Sunday, January 20, 2008

Wildflowers in Winter -- the Gumbo Lily




This photograph may be somewhat familiar to those of you who have been visiting "Gumbo Lily" for awhile. This is a picture of an actual gumbo lily that was growing out on my prairie this past spring. It is one of my favorite flowers which can be found growing in the barren, clay soil that we call gumbo -- super-slippery when wet, hard and cracked when dry. The four-petaled flowers are about 3 inches across and bloom for a single day or two and close up shortly after the first direct sunlight shines down upon them, opening again in the evening. Gumbo lilies are pollinated by night-flying insects. The flowers are white and gradually fade to a light pink as you see in this picture. We find the gumbo lilies around the end of May which is when our northern prairie is beginning to wake up and bloom.

Its official name is Gumbo Evening Primrose and its scientific name is Oenothera caespitosa.

If you'd like to participate in Wildflowers in Winter, I direct you to the blog Wildflower Morning where you will find the details to participate weekly. This week's post is "your favorite wildflower photograph." There will be a special drawing at the end of this series at Wildflower Morning, and I will also be giving away a special gift (yet to be determined) here to a special someone who leaves comments on any of the Wildflower in Winter posts. Enjoy!

16 comments:

  1. Oh, I'm so glad you joined us! I'd really love to come see wildflowers on the prairie. Thank you for showing us the gumbo lily. It is amazing that they grow up out of cracked clay where hardly anything else grow. Don't you just want to be like that, beauty, no matter how hard life gets. I'm inspired.

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  2. Elizabeth Joy,
    This is exactly how I want to be and therefore the name of my blog -- Gumbo Lily. I'm glad you stopped to visit!

    Jody

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  3. I never knew that about the clay soil called gumbo... and here I've been trying to get my roux the color of your gumbo :-)

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  4. Ohh I learned something new today, cool. xoxoxo Clarice

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  5. I knew that flower instantly as Evening Primrose. I'd never heard the name Gumbo Lily, but I love learning all the many nicknames of wildflowers. Once upon a time I bought some Evening Primrose at a local nursery. I loved the delicate pink flowers. I had no idea that it grows wild in so many places here or that it would take over my flower bed. I like wildflowers better anyway:o)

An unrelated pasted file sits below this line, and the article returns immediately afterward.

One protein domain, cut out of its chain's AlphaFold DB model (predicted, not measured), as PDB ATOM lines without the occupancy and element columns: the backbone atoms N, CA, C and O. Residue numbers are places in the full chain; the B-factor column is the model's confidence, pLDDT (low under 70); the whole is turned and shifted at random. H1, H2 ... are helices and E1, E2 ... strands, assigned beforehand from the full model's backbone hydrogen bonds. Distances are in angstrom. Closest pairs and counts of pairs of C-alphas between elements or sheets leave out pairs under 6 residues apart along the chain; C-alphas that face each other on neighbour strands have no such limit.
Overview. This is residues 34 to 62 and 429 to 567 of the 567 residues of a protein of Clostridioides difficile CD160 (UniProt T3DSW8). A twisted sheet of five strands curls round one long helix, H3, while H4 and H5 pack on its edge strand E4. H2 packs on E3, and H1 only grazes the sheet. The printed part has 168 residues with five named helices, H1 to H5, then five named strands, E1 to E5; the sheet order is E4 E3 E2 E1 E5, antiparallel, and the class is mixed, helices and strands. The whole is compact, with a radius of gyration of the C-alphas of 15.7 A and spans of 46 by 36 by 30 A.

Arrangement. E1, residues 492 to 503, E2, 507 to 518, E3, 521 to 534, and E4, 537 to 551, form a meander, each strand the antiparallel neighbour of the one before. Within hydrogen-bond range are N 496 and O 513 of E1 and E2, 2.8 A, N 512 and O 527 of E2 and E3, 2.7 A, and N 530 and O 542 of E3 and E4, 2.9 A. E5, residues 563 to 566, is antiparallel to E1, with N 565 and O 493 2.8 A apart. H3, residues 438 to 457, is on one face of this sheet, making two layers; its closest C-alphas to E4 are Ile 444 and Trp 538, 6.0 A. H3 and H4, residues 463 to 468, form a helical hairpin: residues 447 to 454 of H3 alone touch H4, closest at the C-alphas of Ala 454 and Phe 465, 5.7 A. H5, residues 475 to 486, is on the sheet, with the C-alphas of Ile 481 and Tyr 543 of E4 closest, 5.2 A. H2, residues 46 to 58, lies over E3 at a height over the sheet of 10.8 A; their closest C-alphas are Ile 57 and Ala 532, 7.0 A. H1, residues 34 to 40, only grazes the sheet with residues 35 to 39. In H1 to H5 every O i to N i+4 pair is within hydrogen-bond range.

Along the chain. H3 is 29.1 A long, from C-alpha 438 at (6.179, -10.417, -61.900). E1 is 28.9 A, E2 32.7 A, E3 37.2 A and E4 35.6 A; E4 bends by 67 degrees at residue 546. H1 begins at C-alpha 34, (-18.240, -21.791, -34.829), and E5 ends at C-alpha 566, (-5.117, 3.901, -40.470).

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  6. What a lovely flower! I've never heard of a gumbo lily before and wondered where your blog name originated.

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  7. I love your Gumbo lily and I learned something new visiting you today! Beautiful. How interesting it must be to live near/on a Prairie! Enjoy..

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  8. I never knew that gumbo lily was a flower....I'm just an ignorat Norwegian :-)

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  9. I agree with Elizabeth Joy, there's a lesson in this delicate blossom. Thanks for the inspiration. I posted a flower piX today as well. It's eXotic, but probably not a wildflower. I'd love some help identifying it!

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  10. First of all, how wonderful that you live on a praire!

    Secondly, I love the name of the lily!

    Thanks for sharing.

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  11. beautiful = and the lovely music. quite a peaceful visit. Thanks for the dreamy smile.

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  12. Hi Jody,

    I'm so glad you are participating in the Wildflowers celebration that Elizabeth Joy is hostessing. I love your picture and look forward to future themed posts.

    Enjoy a lovely day! It's very cold here tonight --- in the teens --- and it really does help to think of spring flowers. Maybe those thoughts will warm me up just a little bit!

    LaTeaDah

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  13. Hello Gumbo Lily,
    I am glad that you have selected your namesake as your favorite wildflower picture. Your lovely flower is new to me. This grows in your very own prairie? Most of our prairies here are protected lands.

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  14. I'm glad you've all stopped by. I didn't know what a gumbo lily was either until I moved to the country some 26 years ago. I'm glad I did.

    Jody

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  15. I'm going to assume the lovely gumbo lily is a native prairie flower. Here we used to see the low, white pasque flowers. My mom tells how, in the Spring, the pasture was full of them. For the past 20 years, that pasture has been farmed... as is so much of the land. Flowers are gone. Very sad.

    Isn't it fun to see what is Still "out there?" Thanks for sharing.

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I love reading your comments. Thanks for stopping in. Sorry, but due to spam, only registered users can comment.

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